Separable Phrasal Verbs
Separable phrasal verbs are transitive (they can take a direct object), and the direct object can separate the verb and the adverb (or preposition). If you encounter a new phrasal verb, there’s no way to identify it as separable. If you’re unsure, look up the meaning and usage in a good dictionary which gives examples.
I need to take back the shirt I lent you.
Where’s that shirt I lent you? I need to take it back.
In the first example, the object (the shirt) comes after the phrasal verb. In the second example, the object (it) separates the verb from the adverb. The phrasal verb has the same meaning in both examples.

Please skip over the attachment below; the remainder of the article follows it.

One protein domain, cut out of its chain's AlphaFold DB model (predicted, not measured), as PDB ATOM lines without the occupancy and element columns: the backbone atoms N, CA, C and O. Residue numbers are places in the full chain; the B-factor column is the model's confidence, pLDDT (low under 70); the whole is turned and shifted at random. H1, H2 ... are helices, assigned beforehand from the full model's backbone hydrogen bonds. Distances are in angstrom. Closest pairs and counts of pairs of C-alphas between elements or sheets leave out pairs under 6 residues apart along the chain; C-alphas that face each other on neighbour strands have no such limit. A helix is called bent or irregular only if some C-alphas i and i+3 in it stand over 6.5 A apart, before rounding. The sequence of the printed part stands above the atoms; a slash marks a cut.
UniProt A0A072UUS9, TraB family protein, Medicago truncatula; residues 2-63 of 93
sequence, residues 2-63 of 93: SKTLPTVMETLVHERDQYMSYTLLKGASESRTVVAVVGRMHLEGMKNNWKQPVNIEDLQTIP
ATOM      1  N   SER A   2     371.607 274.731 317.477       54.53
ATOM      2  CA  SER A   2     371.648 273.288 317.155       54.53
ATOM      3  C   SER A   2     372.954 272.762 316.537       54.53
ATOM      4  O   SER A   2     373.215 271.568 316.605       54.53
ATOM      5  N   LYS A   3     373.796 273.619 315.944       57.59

The cloth is so thin you can see through it.
The project is difficult, but we have to see it through.
By separating see through, we change the meaning of the phrasal verb. In the first example, it means the cloth provides no barrier to sight. In the second example, it means the project needs to be completed.
Alice is sick today: call Catherine, and see if she can fill in.
Sorry I’m late; can you fill me in on what’s happened so far?
Wash this teapot out, please.
Wash out this teapot, please.
We heard you were feeling low, so we’ve come to cheer you up.
Cheer up! Life isn’t all bad.
Put on your coat and let’s go!
Put your coat on! Let’s go!
There’s no such thing as a man in the moon. Stop trying to put me on.